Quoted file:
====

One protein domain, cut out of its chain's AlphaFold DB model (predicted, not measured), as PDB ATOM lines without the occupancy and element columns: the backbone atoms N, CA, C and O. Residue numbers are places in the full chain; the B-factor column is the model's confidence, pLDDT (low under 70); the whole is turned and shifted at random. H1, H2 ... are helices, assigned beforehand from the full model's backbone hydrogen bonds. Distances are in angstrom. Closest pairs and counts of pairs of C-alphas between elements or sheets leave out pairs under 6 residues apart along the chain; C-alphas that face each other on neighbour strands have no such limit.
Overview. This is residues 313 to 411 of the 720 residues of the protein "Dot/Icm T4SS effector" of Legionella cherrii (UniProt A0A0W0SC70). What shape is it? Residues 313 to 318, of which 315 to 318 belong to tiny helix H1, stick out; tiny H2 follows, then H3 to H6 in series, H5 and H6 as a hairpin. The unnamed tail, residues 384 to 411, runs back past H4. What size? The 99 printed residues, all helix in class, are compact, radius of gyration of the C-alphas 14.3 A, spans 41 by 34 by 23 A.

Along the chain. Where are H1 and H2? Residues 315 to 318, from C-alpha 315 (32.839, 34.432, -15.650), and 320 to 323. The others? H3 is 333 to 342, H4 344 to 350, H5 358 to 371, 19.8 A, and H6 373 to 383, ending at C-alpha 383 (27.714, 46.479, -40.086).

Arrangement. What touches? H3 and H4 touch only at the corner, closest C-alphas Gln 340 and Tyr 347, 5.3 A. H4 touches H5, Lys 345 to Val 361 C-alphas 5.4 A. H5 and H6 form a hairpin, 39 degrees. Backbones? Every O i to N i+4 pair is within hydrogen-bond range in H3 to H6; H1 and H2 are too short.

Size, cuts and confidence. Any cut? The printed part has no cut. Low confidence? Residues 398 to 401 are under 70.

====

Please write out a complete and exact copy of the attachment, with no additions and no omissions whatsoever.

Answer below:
One protein domain, cut out of its chain's AlphaFold DB model (predicted, not measured), as PDB ATOM lines without the occupancy and element columns: the backbone atoms N, CA, C and O. Residue numbers are places in the full chain; the B-factor column is the model's confidence, pLDDT (low under 70); the whole is turned and shifted at random. H1, H2 ... are helices, assigned beforehand from the full model's backbone hydrogen bonds. Distances are in angstrom. Closest pairs and counts of pairs of C-alphas between elements or sheets leave out pairs under 6 residues apart along the chain; C-alphas that face each other on neighbour strands have no such limit.
Overview. This is residues 313 to 411 of the 720 residues of the protein "Dot/Icm T4SS effector" of Legionella cherrii (UniProt A0A0W0SC70). What shape is it? Residues 313 to 318, of which 315 to 318 belong to tiny helix H1, stick out; tiny H2 follows, then H3 to H6 in series, H5 and H6 as a hairpin. The unnamed tail, residues 384 to 411, runs back past H4. What size? The 99 printed residues, all helix in class, are compact, radius of gyration of the C-alphas 14.3 A, spans 41 by 34 by 23 A.

Along the chain. Where are H1 and H2? Residues 315 to 318, from C-alpha 315 (32.839, 34.432, -15.650), and 320 to 323. The others? H3 is 333 to 342, H4 344 to 350, H5 358 to 371, 19.8 A, and H6 373 to 383, ending at C-alpha 383 (27.714, 46.479, -40.086).

Arrangement. What touches? H3 and H4 touch only at the corner, closest C-alphas Gln 340 and Tyr 347, 5.3 A. H4 touches H5, Lys 345 to Val 361 C-alphas 5.4 A. H5 and H6 form a hairpin, 39 degrees. Backbones? Every O i to N i+4 pair is within hydrogen-bond range in H3 to H6; H1 and H2 are too short.

Size, cuts and confidence. Any cut? The printed part has no cut. Low confidence? Residues 398 to 401 are under 70.